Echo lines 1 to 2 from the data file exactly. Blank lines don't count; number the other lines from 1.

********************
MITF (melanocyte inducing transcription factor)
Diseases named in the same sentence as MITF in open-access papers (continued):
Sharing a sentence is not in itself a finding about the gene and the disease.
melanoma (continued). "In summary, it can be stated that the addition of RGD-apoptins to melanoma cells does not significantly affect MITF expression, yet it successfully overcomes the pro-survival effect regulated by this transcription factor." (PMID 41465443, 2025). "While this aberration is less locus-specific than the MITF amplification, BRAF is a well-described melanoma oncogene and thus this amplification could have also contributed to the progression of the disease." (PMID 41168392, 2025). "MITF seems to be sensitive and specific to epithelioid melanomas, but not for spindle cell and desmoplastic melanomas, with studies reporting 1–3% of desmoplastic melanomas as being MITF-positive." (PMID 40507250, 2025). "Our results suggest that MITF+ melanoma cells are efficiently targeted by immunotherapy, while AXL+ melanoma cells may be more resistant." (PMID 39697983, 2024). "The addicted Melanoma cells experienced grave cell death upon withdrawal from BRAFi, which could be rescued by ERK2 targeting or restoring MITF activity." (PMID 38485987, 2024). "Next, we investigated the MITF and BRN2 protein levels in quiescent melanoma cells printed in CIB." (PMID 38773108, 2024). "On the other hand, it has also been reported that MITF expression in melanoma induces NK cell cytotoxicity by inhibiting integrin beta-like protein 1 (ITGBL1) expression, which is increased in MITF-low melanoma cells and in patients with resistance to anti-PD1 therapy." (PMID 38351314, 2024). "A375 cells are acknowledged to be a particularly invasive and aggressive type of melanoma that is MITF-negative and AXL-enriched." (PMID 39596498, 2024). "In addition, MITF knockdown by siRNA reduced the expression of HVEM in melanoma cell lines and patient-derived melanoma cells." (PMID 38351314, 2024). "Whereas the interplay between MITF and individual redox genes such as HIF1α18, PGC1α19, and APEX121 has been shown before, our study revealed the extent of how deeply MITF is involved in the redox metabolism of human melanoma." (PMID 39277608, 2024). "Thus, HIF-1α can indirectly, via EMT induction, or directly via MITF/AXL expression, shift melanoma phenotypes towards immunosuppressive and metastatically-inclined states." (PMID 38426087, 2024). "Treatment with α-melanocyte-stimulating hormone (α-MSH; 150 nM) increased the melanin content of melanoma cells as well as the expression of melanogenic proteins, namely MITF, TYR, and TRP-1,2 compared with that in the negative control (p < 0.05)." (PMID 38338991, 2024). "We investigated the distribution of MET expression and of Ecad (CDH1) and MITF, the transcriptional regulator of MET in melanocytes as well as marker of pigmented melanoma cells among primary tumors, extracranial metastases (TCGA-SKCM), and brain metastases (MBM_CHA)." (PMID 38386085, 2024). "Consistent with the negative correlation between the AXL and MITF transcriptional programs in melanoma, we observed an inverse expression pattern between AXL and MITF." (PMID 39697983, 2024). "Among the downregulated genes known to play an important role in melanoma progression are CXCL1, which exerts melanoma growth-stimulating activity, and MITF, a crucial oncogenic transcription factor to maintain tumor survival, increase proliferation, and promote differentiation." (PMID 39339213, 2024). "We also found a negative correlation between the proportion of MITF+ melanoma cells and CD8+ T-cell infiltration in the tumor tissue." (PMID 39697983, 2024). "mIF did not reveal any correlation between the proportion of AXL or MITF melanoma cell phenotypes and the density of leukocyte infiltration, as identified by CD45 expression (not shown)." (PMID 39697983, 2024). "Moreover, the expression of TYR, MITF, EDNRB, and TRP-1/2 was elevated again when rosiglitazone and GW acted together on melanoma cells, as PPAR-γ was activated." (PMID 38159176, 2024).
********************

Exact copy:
MITF (melanocyte inducing transcription factor)
Diseases named in the same sentence as MITF in open-access papers (continued):